According to EuroGamer, new PSN-enabled custom firmware was recently released for hacked consoles, which was subsequently followed up by publication of the console's LV0 decryption keys.
Custom firmware used to be a rampant part of the underground PS3 scene, but after Sony radically beefed up security, it has become a very rare thing.
"The release of the new custom firmware - and the LV0 decryption keys in particular - poses serious issues," explained EuroGamer's Richard Leadbetter. "While Sony will almost certainly change the PSN passphrase once again in the upcoming 4.30 update, the reveal of the LV0 key basically means that any system update released by Sony going forward can be decrypted with little or no effort whatsoever."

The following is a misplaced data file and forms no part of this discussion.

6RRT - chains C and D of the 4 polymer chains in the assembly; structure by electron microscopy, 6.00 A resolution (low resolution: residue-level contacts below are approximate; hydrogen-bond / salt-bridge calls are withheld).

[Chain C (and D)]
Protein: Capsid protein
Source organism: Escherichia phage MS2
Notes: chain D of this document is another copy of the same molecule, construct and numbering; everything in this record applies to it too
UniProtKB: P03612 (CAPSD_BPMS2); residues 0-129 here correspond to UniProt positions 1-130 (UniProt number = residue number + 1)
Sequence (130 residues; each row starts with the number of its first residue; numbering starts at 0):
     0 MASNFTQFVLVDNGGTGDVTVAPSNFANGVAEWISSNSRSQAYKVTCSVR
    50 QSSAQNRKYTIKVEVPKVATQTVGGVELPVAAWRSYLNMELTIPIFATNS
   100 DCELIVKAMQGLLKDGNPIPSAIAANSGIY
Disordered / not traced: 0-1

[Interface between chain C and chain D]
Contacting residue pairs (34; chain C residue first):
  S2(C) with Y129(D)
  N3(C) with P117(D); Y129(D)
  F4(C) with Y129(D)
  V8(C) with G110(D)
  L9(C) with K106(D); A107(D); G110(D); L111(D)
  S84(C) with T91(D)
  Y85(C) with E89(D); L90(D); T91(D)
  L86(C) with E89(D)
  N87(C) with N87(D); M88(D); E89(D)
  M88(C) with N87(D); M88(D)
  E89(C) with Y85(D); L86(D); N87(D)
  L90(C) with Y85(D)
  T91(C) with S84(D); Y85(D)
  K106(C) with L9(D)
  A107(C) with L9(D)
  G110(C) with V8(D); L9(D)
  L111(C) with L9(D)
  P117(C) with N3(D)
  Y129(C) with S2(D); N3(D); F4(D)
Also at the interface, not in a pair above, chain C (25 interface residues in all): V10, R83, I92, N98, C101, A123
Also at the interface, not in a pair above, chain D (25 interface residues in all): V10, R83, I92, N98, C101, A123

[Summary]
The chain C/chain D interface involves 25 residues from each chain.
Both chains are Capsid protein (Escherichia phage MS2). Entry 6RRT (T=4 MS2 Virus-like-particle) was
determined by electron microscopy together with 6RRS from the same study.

Interestingly, the issue was highlighted by a Chinese hacking group BlueDiskCFW, which obviously doesn't have the best intentions in the world, as it planned to sell the custom firmware. The group said it found the hack a while ago but "the fear of our work being used by others to make money out of it has forced us to release this now."